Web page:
|This is a demo site that provides the backing HTML based application utilized by the Office App. For the purposes of this demo the application does very little and simply shows the Outlook integration. No updates are performed; it only recognizes the words “project||opportunity” within the email item Subject or Body.|
- Copy the Link to Manifest
Once on that page, copy the shortcut shown on the page; it should be
If you deploy to your own Azure Web Site a different host name will be used. Note that this MUST be HTTPS. Using Azure Web Apps ensures that HTTPS is supported using the wildcard certificate “*.azurewebsites.net”.
- Open “Manage Apps” from OWA
Figure 6 – Mange Apps in OWA
- Click on the ‘+’
Figure 7 – Adding an App with a URL
- Choose ‘Add from URL’
When Presented with the Entry form, paste in the URL from above; if using the sample here:
Then click “Next”, then accept the “warning” regarding the app NOT being verified and NOT from the Office Store by clicking “Install”. When it’s done, click OK.
List of Mail Apps
Figure 8 – App shown in the Manage App list
Once you’re done adding the mail application, it shows in the list “Manage Apps” as above. Note the information on the right side regarding what is read from the XML manifest provided before.
Overview of the Solution
High Level Deployment
Figure 9 – High level deployment
The client is a form of Outlook – either the Outlook Office Client, or the browser or mobile based client
Azure Web App
In addition, for any further interactivity, the web application could also provide update capabilities that any website generally can provide.
The web application utilized here uses ASP.NET 4.5 for the base site, although no MVC Controllers are utilized. Only static pages are used in this solution; however, you are not restricted.
During development, you simply press F5 – this will deploy the “manifest” to an Office 365 Exchange Tenant – the following dialog box will appear. You will require permissions to deploy this to your email account. You can obtain a Trial Tenant from MSDN subscriptions if you wish to isolate (recommended) from your production email.
Figure 10 – Visual Studio Office Tools Authentication
There are three ways to deploy; the first two below bypass the Office Store – which means it hasn’t been verified by Microsoft. Therefore only reference or use apps that you trust.
- Via URL – which this sample uses (see warning below)
- Via File – which is generally the same as URL, just using a local file
- Via Office Store – this requires a publishing process and will make the application available for other Office 365 Tenants and Users to install.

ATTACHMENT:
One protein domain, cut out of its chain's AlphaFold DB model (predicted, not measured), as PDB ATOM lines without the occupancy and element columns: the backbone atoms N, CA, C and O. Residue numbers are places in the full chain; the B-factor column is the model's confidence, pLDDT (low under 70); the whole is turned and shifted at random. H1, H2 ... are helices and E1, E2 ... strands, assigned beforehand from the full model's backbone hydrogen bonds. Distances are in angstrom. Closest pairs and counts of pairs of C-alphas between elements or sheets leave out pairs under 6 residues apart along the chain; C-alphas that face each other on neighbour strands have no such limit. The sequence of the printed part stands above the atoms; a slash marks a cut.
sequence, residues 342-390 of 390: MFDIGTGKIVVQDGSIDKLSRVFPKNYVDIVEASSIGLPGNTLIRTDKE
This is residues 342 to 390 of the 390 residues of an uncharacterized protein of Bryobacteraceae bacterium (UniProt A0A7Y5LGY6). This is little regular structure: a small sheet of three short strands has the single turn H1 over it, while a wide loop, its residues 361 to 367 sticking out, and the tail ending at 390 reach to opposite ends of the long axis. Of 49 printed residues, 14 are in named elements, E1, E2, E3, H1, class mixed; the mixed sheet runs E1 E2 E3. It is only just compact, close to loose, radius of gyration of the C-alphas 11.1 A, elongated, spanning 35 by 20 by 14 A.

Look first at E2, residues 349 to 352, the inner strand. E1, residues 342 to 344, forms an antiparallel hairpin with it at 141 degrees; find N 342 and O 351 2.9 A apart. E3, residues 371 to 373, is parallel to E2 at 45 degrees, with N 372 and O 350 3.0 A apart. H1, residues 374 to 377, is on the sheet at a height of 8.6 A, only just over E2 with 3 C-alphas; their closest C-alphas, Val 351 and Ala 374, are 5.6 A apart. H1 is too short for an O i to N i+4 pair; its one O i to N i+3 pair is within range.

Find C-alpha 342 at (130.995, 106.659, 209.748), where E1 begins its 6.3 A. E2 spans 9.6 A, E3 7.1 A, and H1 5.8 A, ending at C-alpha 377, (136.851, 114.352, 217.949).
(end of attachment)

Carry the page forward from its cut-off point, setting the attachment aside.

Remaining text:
Figure 11 – Warning when using non-Office Store App
The code is published here: https://github.com/cicorias/ProjectUnite
The tools required to run the sample are:
- Visual Studio 2013 or Visual Studio 2015
- Microsoft Office Developer Tools for Visual Studio 2013 – April 2015 Update
a. Not needed if using Visual Studio 2015 RC or better (do not use any of the Preview releases of VS2015)
The following shows installation of the tools using Web Platform Installer which can be obtained from: http://www.microsoft.com/web/downloads/platform.aspx (or http://go.microsoft.com/fwlink/?LinkId=255386 ).
Figure 12 – Web Platform Installer
Opportunities for Reuse
There has been significant interest from various customers related to collaboration tools and applications that surround the Office 365 ecosystem. The example presented here can be used to bootstrap an effort and initiate conversations around what is possible to facilitate collaboration experiences and productivity enhancements
Rallyteam is continuing to evaluate Office Mail Apps and looking at additionally providing contextual recognition beyond the simple regular expressions that are provided in this sample. For example, by increasing the permission levels of the application, it is possible to inspect a mail item deeper and use custom backend services, provided by the application and not Office 365, to enrich the experience. This capability requires greater trust level and permissions, but is possible through use of the Office 365 services that allow interaction within a user’s email item, their mailbox, or other O365 Services.
Links and References
Office Development Center: http://dev.office.com/
Apps for Office Overview: https://msdn.microsoft.com/en-us/library/office/jj220060(v=office.15).aspx
Creating a Mail App with Visual Studio: https://msdn.microsoft.com/en-us/library/a1b11750-7476-477d-9243-56ff145a0e3c
Creating a Mail App with Napa (Monaco – what “code.visualstudio.com” was built with): https://msdn.microsoft.com/EN-US/library/office/jj220072.aspx